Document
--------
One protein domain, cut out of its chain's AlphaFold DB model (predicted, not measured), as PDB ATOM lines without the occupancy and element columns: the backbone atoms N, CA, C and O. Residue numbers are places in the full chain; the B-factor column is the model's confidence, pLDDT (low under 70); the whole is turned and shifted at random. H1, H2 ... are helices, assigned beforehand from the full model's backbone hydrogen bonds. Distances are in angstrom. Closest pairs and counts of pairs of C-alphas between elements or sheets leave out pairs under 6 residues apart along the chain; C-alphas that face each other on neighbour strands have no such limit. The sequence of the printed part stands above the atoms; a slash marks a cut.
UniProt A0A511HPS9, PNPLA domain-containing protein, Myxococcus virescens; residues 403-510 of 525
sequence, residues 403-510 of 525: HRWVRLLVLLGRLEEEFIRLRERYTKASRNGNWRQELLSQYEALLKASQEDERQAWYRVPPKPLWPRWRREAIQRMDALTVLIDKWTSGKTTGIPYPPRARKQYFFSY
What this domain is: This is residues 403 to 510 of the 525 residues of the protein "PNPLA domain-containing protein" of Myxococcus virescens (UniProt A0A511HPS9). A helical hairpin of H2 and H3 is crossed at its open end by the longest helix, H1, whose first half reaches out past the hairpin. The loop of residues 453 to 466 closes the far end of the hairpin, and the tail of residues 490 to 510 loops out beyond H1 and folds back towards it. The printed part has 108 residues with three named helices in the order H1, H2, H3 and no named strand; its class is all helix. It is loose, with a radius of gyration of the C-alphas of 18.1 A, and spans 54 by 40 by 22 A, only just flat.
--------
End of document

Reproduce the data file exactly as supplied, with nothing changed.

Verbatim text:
One protein domain, cut out of its chain's AlphaFold DB model (predicted, not measured), as PDB ATOM lines without the occupancy and element columns: the backbone atoms N, CA, C and O. Residue numbers are places in the full chain; the B-factor column is the model's confidence, pLDDT (low under 70); the whole is turned and shifted at random. H1, H2 ... are helices, assigned beforehand from the full model's backbone hydrogen bonds. Distances are in angstrom. Closest pairs and counts of pairs of C-alphas between elements or sheets leave out pairs under 6 residues apart along the chain; C-alphas that face each other on neighbour strands have no such limit. The sequence of the printed part stands above the atoms; a slash marks a cut.
UniProt A0A511HPS9, PNPLA domain-containing protein, Myxococcus virescens; residues 403-510 of 525
sequence, residues 403-510 of 525: HRWVRLLVLLGRLEEEFIRLRERYTKASRNGNWRQELLSQYEALLKASQEDERQAWYRVPPKPLWPRWRREAIQRMDALTVLIDKWTSGKTTGIPYPPRARKQYFFSY
What this domain is: This is residues 403 to 510 of the 525 residues of the protein "PNPLA domain-containing protein" of Myxococcus virescens (UniProt A0A511HPS9). A helical hairpin of H2 and H3 is crossed at its open end by the longest helix, H1, whose first half reaches out past the hairpin. The loop of residues 453 to 466 closes the far end of the hairpin, and the tail of residues 490 to 510 loops out beyond H1 and folds back towards it. The printed part has 108 residues with three named helices in the order H1, H2, H3 and no named strand; its class is all helix. It is loose, with a radius of gyration of the C-alphas of 18.1 A, and spans 54 by 40 by 22 A, only just flat.